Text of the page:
For well over a decade America has been a country paralyzed by irresolvable rancor between the right and left, leaving us bitterly divided across party lines. Politics have always been a nasty business, but the savage state of gridlock we have experienced in recent years is like nothing seen in over a century in our country. Where working together and reaching across the aisle was a badge of honor in the past, today those sensible individuals who seek compromise cannot make it past a primary election because they alienate their party’s most fervent and unbending supporters. While many Democrats are perceived to be liberal, distrustful and critical of business, they also believe in expanding government's role in the lives of ordinary citizens. Republicans are perceived to be conservative, expressing confidence in the American people to regulate their own lives as they pursue the opportunities embedded in a free market and capitalism. They believe our nation's founders envisioned a limited government, regulations only as needed, and equal access to all citizens to the opportunities of a system of free enterprise. These two opposite schools of thought couldn’t be more different. Add in all the social issues and it becomes obvious how far part the two main political parties are from each other. On Tuesday, Jan. 20, a perfect example of the division in our country was seen as the president delivered the State of the Union Address.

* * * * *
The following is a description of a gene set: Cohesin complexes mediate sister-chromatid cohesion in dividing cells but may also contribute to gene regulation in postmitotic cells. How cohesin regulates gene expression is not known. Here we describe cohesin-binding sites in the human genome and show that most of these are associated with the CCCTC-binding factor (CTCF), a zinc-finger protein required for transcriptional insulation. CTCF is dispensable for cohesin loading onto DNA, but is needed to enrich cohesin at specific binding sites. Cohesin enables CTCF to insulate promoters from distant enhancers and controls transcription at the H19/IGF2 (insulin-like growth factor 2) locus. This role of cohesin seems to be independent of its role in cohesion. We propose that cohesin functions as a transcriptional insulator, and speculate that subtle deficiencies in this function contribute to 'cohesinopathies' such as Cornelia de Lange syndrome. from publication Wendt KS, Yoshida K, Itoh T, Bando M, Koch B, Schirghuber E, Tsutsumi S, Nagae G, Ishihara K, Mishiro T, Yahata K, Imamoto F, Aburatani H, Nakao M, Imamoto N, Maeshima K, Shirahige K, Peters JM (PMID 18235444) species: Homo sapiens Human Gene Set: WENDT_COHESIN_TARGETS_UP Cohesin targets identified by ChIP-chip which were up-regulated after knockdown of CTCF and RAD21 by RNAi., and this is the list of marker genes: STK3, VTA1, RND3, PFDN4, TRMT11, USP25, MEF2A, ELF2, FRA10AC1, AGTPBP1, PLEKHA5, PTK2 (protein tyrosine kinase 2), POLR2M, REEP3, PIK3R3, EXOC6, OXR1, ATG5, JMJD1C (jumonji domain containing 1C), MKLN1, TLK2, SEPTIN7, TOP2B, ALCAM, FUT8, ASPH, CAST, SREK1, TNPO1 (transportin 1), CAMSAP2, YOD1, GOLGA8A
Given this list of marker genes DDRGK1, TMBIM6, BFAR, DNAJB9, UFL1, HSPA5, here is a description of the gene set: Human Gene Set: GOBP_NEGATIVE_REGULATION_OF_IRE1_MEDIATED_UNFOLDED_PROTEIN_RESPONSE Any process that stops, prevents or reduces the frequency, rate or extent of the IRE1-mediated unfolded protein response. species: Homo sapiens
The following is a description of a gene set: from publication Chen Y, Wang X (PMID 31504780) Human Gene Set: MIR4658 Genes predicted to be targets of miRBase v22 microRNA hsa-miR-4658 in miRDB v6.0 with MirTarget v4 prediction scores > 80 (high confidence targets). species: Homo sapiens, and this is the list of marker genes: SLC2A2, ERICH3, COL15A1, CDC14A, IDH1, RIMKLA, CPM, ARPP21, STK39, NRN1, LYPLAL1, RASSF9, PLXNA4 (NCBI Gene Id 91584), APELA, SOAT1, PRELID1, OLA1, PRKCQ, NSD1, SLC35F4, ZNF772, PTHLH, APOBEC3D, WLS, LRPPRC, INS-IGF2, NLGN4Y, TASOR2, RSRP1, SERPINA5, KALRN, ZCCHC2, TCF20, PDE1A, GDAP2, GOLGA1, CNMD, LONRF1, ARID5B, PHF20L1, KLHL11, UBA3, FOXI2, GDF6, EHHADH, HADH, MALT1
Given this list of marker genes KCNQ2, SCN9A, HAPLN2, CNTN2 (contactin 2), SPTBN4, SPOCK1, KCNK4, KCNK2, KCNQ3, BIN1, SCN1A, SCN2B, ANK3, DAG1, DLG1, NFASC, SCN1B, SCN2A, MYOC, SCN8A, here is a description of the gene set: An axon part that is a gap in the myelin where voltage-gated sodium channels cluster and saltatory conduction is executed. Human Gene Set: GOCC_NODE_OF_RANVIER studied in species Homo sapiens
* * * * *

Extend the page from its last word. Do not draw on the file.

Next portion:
In his SoTU address President Obama pointed to the progress our country has made under his administration. The economy is improving, the war on Afghanistan is over, and we have become more energy independent, despite the barriers he put in front of Congress. Overall, President Obama declared that the state of the Union is strong and thriving. He laid out plans for growing the government for a common purpose and claims to have practical ideas in a 2015 budget that is fair to all. He plans to support a cure for cancer, tackle ISIS, Russia and Cuba as well as Iran while securing the US from cyber hackers, terrorism, Ebola and the dangers of climate change. Our president promised a commitment to justice while cherishing civil liberties and looking towards the future.
The President’s vision for success in America is based on a larger government. He believes that the best way to solve many of the challenges that face America is through raising taxes and expanding the government’s reach into the lives of citizens. Some of the ideas President Obama has for 2015 include helping the working class to feel more secure in a world of constant change through lower taxes and access to affordable childcare. He also plans on proposing legislature that will make two years of community college free to everyone. However, by now we should all know that “free” doesn’t really mean free, and that in the long run it is we the people that will have to pay for this proposal. The President should encourage people to work hard and save up to attend a college for a reasonable price.